Peter Elkind of Fortune just wrote a scathing article about Steve Jobs in Fortune Magazine, but this post isn’t really about this. It’s about this included quote from former Apple CEO (and sacker of Steve Jobs), John Sculley:
“Apple was supposed to become a wonderful consumer products company. This was a lunatic plan. High tech could not be designed and sold as a consumer product.”
This wasn’t just an offhand comment to the press. It’s committed for posterity in Sculley’s memoir: “Odyssey” (13 used copies are currently available for $0.01 if you’re looking for further inspiration.)
And this is why he really should have stuck with selling “sugared water”.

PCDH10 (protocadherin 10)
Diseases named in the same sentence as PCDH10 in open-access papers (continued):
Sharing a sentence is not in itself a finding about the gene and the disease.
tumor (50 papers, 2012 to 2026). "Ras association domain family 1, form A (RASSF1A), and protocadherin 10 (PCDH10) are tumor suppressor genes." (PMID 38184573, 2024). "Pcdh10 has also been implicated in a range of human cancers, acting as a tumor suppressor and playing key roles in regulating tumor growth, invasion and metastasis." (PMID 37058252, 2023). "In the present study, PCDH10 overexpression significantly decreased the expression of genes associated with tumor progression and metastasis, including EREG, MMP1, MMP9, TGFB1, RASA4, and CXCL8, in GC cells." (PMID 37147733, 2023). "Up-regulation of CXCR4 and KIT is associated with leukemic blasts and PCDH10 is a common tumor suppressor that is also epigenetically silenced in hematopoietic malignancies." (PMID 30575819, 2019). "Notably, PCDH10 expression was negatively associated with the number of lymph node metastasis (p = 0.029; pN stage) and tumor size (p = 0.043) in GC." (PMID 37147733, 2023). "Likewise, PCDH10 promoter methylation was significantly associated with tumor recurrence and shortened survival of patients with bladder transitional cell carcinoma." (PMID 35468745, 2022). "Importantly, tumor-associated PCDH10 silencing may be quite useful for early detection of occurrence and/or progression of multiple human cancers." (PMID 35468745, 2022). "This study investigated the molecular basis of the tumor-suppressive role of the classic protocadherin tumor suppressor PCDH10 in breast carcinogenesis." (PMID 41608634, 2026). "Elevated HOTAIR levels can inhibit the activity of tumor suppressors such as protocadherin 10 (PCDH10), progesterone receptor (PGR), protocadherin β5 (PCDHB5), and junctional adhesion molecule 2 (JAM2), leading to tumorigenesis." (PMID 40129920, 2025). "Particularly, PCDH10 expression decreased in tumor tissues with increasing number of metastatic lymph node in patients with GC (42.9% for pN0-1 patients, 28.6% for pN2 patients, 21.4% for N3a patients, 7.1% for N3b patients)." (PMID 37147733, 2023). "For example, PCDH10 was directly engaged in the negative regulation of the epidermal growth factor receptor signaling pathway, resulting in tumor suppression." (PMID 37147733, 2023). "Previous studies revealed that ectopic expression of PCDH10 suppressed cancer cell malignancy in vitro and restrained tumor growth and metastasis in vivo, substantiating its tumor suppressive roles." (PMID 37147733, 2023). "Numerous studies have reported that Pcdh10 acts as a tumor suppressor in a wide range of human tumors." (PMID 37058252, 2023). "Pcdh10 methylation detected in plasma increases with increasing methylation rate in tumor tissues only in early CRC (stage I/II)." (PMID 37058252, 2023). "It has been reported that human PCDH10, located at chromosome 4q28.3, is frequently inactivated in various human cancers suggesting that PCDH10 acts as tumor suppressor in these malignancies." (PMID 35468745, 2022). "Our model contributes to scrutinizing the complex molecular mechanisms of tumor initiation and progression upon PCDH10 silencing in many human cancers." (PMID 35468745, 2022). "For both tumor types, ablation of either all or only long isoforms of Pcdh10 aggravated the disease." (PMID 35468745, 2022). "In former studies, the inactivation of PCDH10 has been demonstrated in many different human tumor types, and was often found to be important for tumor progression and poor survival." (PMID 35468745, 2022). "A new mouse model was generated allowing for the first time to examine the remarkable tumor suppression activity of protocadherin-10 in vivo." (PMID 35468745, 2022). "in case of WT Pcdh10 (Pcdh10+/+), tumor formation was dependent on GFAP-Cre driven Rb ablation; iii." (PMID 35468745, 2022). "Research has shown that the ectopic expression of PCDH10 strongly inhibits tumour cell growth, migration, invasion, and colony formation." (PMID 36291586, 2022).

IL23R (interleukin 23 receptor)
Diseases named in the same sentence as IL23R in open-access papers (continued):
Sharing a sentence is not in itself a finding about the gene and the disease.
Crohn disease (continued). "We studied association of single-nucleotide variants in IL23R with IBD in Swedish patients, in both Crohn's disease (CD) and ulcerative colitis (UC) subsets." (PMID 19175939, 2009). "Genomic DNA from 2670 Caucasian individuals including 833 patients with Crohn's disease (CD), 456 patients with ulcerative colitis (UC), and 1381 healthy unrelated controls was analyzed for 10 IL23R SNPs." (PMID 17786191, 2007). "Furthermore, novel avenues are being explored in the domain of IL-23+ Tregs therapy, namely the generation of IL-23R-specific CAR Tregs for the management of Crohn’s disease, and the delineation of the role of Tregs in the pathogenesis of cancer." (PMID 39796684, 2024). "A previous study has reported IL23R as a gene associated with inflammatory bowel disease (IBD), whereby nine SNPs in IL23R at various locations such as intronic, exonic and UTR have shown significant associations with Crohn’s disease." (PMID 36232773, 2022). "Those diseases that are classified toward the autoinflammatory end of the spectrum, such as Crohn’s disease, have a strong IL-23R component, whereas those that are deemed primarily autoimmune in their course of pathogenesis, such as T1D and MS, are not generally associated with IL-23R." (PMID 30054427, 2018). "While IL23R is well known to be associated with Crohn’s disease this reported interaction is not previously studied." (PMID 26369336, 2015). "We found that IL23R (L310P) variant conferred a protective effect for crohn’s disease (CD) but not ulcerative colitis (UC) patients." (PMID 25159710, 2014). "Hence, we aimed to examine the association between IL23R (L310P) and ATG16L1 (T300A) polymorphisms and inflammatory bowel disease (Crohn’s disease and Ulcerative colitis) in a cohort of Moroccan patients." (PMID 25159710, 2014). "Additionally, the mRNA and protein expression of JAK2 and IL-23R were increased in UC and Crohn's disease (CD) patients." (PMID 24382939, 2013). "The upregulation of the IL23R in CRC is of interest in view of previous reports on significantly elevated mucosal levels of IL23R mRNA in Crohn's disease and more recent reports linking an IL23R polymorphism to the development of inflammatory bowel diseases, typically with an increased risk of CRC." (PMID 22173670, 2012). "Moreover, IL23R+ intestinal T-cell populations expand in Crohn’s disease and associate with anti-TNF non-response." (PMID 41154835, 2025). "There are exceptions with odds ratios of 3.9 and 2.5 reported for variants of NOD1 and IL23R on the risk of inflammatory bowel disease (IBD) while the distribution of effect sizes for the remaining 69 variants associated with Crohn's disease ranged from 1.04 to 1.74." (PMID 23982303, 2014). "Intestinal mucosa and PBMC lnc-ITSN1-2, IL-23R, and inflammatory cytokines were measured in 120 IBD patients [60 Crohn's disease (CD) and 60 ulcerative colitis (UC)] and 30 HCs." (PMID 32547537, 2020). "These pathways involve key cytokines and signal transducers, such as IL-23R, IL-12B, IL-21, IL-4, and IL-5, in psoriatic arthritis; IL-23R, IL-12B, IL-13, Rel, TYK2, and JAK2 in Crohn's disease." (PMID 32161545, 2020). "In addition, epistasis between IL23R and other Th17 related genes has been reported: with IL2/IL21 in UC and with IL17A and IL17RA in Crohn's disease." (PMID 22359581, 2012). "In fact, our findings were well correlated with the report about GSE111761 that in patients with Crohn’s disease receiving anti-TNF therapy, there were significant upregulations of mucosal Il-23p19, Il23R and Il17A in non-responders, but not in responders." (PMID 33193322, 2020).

It has nothing to do with OS X. Well, not in the way most Apple fans think.I recently stumbled across two different, unrelated articles which point to the same conclusion. In order for comptuters to truly shine, the software MUST be tied to the hardware.The first article, “Has Vista Lost all Credibility?” talks about how product development and product marketing conflicts between Intel, Dell, and Microsoft led to a lot of the faults of Vista (and provides 158 pages of internal email evidence backing it up).The second article, “Why I Quit“, by former Linux kernel developer Con Kolivas, talks about how even with complete control over the software, the PC platform architecture has become so convoluted over the decades that machines that are technically 1,000 times faster, they’re 10 times slower in “doing stuff”, like playing audio or moving windows.This problem is only getting worse, and Vista has proven it once and for all. The open “Wintel” architecture used to matter, when people were regularly building and upgrading their own systems, but those days are long gone. With $250 PC’s at Wal-Mart, the average user is as likely to upgrade their own computers as they are their pocket calculator. PC’s are disposable commodities now, and people are fine with that.Apple knows this, which is why they developed the Macbook Air the way they did. You can’t even (officially) replace the battery in this thing. It’s a sealed, black box for the average user, and even though it comes at a premium price, people don’t care. They want the illusion that the computer is just a single thing that just does what you want, whether it’s powered by Intel, Motorola, or magical fairies.True innovation in computing (in this day and age) will only come from an integrated hardware and software platform. The Amiga was a quantum leap ahead of its contemporaries (as Con Kolivas points out) because of its hardware innovations. Apple is currently the only company following this path, and this is why Macs will become the defacto home computer within 20 years, regardless of how cool OS X is.